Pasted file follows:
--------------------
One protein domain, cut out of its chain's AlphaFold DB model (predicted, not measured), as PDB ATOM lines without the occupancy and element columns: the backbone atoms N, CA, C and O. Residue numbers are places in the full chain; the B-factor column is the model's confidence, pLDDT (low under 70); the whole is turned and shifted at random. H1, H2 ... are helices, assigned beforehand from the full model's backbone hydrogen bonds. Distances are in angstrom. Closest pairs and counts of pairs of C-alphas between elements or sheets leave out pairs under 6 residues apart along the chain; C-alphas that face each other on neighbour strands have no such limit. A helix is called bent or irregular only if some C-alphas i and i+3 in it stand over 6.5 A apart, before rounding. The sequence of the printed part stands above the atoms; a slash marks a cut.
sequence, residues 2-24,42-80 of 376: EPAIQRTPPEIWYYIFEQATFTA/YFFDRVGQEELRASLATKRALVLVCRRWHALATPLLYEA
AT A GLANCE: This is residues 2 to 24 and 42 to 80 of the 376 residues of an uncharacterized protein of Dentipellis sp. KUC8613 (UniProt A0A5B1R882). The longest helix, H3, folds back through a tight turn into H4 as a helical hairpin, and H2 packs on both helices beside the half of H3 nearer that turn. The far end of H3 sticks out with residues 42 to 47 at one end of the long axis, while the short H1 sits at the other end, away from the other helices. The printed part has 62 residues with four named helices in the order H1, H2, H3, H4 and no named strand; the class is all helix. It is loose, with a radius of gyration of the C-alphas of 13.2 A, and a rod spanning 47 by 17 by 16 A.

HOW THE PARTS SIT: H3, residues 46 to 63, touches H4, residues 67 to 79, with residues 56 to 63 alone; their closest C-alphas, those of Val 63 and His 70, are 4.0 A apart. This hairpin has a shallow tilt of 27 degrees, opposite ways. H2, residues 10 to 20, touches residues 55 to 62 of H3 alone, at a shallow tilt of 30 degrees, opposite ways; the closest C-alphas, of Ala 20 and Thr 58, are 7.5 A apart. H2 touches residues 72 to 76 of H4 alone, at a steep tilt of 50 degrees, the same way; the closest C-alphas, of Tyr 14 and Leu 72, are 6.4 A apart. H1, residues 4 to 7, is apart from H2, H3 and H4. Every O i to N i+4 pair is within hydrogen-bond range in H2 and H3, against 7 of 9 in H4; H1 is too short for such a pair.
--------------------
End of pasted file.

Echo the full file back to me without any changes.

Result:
One protein domain, cut out of its chain's AlphaFold DB model (predicted, not measured), as PDB ATOM lines without the occupancy and element columns: the backbone atoms N, CA, C and O. Residue numbers are places in the full chain; the B-factor column is the model's confidence, pLDDT (low under 70); the whole is turned and shifted at random. H1, H2 ... are helices, assigned beforehand from the full model's backbone hydrogen bonds. Distances are in angstrom. Closest pairs and counts of pairs of C-alphas between elements or sheets leave out pairs under 6 residues apart along the chain; C-alphas that face each other on neighbour strands have no such limit. A helix is called bent or irregular only if some C-alphas i and i+3 in it stand over 6.5 A apart, before rounding. The sequence of the printed part stands above the atoms; a slash marks a cut.
sequence, residues 2-24,42-80 of 376: EPAIQRTPPEIWYYIFEQATFTA/YFFDRVGQEELRASLATKRALVLVCRRWHALATPLLYEA
AT A GLANCE: This is residues 2 to 24 and 42 to 80 of the 376 residues of an uncharacterized protein of Dentipellis sp. KUC8613 (UniProt A0A5B1R882). The longest helix, H3, folds back through a tight turn into H4 as a helical hairpin, and H2 packs on both helices beside the half of H3 nearer that turn. The far end of H3 sticks out with residues 42 to 47 at one end of the long axis, while the short H1 sits at the other end, away from the other helices. The printed part has 62 residues with four named helices in the order H1, H2, H3, H4 and no named strand; the class is all helix. It is loose, with a radius of gyration of the C-alphas of 13.2 A, and a rod spanning 47 by 17 by 16 A.

HOW THE PARTS SIT: H3, residues 46 to 63, touches H4, residues 67 to 79, with residues 56 to 63 alone; their closest C-alphas, those of Val 63 and His 70, are 4.0 A apart. This hairpin has a shallow tilt of 27 degrees, opposite ways. H2, residues 10 to 20, touches residues 55 to 62 of H3 alone, at a shallow tilt of 30 degrees, opposite ways; the closest C-alphas, of Ala 20 and Thr 58, are 7.5 A apart. H2 touches residues 72 to 76 of H4 alone, at a steep tilt of 50 degrees, the same way; the closest C-alphas, of Tyr 14 and Leu 72, are 6.4 A apart. H1, residues 4 to 7, is apart from H2, H3 and H4. Every O i to N i+4 pair is within hydrogen-bond range in H2 and H3, against 7 of 9 in H4; H1 is too short for such a pair.